The Queen decided to add one more car to her collection, the new piece is an innovative electric vehicle.
The Queen’s garage welcomed new electric van, the eco-friendly Nissan van is being added as part of a refurbishment to the gardeners’ compound needed to meet an increasing number of events in a capital. Multiple public duties of the Queen require the ec0-transport for the many ceremonies at the Monarch’s London residence.
The new charge point featured in architects’ plans means the van will not need to leave Palace grounds and if it does will be exempt from the congestion charge.
In 2012, the first electric car Queen was given, that Twizy by Renault is still one of the favourite cars. Another green power car in the Royal fleet is a BMW i3 and hybrid 7-Series.
‘The Royal Household has had two fully electric cars, and one hybrid, for official use by the Royal Mews for several years. There are two existing dedicated charging units for these vehicles, at Buckingham Palace and Windsor Castle,’
the spokesperson confirmed the expansion of the green power royal car fleet. Moreover, the replacing existing vehicle with the electric cars is a priority for a gardening team. This vehicle will be used for transporting machinery, plants and personnel.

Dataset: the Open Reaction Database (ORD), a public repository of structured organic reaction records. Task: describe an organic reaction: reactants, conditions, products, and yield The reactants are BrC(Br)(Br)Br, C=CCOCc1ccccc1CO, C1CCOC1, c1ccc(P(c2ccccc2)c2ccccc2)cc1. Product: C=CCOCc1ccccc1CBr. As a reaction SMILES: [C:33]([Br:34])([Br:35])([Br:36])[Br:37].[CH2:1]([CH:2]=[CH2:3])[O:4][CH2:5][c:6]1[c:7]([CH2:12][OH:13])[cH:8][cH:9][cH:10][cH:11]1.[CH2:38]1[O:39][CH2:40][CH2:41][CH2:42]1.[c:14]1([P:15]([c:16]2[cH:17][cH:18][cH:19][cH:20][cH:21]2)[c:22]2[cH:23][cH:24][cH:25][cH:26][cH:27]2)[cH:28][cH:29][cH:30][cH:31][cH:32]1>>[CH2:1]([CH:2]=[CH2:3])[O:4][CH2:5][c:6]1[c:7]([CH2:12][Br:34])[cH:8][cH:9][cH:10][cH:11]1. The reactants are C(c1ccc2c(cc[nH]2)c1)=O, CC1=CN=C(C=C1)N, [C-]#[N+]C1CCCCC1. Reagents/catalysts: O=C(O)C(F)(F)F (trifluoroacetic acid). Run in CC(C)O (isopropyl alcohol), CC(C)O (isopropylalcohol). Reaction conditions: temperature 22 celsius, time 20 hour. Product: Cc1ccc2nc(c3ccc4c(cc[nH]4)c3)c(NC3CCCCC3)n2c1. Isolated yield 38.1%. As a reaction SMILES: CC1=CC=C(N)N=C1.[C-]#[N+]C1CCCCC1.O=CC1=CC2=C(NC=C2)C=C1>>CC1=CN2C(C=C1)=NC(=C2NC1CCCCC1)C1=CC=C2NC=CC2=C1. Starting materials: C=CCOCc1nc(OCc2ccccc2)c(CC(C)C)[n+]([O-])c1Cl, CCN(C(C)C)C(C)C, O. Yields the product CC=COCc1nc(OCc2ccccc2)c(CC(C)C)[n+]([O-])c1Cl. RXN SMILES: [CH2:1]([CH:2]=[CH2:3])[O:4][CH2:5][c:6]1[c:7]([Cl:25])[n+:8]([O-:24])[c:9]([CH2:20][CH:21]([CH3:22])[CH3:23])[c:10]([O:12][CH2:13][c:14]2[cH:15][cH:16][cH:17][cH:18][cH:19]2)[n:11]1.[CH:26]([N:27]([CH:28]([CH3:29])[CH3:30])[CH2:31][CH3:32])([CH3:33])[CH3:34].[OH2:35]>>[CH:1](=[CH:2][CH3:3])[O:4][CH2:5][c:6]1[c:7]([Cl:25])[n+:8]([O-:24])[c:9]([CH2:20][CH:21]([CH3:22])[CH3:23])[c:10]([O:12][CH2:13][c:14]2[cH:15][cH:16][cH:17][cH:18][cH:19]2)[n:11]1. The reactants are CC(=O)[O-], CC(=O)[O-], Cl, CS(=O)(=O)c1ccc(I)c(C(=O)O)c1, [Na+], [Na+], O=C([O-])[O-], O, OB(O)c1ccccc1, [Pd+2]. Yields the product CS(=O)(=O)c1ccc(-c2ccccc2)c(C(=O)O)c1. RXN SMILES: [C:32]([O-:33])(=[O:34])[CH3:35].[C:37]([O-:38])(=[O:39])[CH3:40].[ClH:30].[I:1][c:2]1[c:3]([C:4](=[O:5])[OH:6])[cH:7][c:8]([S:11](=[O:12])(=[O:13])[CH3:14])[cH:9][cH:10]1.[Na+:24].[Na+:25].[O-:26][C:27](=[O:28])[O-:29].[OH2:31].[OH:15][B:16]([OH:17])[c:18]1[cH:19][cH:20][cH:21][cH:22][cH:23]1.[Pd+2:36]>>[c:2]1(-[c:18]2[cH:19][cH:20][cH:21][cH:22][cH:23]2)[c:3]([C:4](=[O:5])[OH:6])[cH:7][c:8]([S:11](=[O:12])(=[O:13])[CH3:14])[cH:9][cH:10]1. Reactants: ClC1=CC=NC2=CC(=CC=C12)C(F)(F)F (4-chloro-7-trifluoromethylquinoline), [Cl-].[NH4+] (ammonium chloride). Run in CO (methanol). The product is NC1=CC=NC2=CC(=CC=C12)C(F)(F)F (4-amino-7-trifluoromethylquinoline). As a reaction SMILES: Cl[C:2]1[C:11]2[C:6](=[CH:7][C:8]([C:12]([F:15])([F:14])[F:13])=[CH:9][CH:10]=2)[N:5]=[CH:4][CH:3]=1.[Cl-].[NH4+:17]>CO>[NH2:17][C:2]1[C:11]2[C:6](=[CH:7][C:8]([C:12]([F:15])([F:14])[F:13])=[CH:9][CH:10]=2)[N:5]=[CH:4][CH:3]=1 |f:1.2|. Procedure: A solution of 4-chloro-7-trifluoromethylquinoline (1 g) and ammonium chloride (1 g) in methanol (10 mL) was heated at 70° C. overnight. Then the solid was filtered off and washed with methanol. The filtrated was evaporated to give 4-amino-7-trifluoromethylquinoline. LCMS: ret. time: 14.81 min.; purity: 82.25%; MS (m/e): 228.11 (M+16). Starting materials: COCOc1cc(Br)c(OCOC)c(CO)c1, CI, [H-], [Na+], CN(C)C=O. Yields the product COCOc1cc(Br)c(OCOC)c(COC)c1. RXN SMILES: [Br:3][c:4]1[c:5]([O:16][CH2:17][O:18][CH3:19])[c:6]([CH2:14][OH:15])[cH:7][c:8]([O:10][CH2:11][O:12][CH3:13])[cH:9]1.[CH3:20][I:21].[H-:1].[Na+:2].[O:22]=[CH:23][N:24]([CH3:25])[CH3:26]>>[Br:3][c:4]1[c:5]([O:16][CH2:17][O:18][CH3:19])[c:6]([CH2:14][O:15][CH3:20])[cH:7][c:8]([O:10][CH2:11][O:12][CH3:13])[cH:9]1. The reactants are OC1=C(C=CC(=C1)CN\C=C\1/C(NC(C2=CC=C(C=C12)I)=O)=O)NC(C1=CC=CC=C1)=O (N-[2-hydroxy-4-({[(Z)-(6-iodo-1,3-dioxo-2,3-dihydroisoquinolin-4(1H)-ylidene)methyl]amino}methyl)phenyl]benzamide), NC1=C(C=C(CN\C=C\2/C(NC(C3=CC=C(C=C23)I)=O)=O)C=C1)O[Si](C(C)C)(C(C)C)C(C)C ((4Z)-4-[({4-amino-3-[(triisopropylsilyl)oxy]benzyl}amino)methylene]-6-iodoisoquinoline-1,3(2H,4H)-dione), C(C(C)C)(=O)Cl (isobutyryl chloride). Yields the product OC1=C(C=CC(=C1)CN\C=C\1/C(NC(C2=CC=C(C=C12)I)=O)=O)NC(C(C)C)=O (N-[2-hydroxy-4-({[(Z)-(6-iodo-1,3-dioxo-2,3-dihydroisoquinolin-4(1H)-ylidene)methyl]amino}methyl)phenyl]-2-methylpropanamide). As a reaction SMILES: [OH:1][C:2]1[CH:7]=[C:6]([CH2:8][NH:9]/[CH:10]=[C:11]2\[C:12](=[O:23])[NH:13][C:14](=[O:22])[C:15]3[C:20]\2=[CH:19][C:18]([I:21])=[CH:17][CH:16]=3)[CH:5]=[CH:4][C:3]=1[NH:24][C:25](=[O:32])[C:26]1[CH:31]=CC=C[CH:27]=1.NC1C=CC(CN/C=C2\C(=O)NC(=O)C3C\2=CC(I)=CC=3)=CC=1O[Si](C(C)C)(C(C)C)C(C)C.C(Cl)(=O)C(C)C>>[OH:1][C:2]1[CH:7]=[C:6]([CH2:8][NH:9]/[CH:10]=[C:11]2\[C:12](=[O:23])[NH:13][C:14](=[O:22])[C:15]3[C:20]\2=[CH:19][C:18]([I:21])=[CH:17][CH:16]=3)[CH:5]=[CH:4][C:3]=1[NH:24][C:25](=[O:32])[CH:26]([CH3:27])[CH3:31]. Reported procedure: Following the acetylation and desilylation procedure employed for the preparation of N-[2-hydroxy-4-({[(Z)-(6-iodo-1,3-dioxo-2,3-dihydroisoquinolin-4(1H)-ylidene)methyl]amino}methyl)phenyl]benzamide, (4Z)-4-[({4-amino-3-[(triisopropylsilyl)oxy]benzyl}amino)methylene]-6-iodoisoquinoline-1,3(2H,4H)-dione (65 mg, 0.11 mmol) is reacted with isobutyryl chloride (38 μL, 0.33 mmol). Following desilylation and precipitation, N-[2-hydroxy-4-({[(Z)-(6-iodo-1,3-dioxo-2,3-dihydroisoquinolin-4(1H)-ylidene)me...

“An application has therefore been made to introduce a charge point in the Long Shed at the back of Buckingham Palace,”
the spokesperson added.
So far, the model of a new green power vehicle is not known but most likely, it is e-NV200, which has enough space.
Green power policy in Buckingham Palace
Queen Elizabeth is a passionate driver and the experienced mechanic, Her Majesty supports the plans to make motorway service and major petrol station chains install electric charging points. It is worth to note that the Duke of Edinburgh owned an electric car in the 1980s, but a limited run of that model and rare spares and batteries made it unsustainable to keep in service.
In other words, the royal couple has met with an idea of green power much earlier than people used to think. A planning application submitted to Westminster Council describes the charge point as a “sustainable development” located outside an extended garage.
The use of electric vehicles marks changing times at the Palace, where the Royal Mews provides transport for members of the Royal Family by horse-drawn carriage and motor car.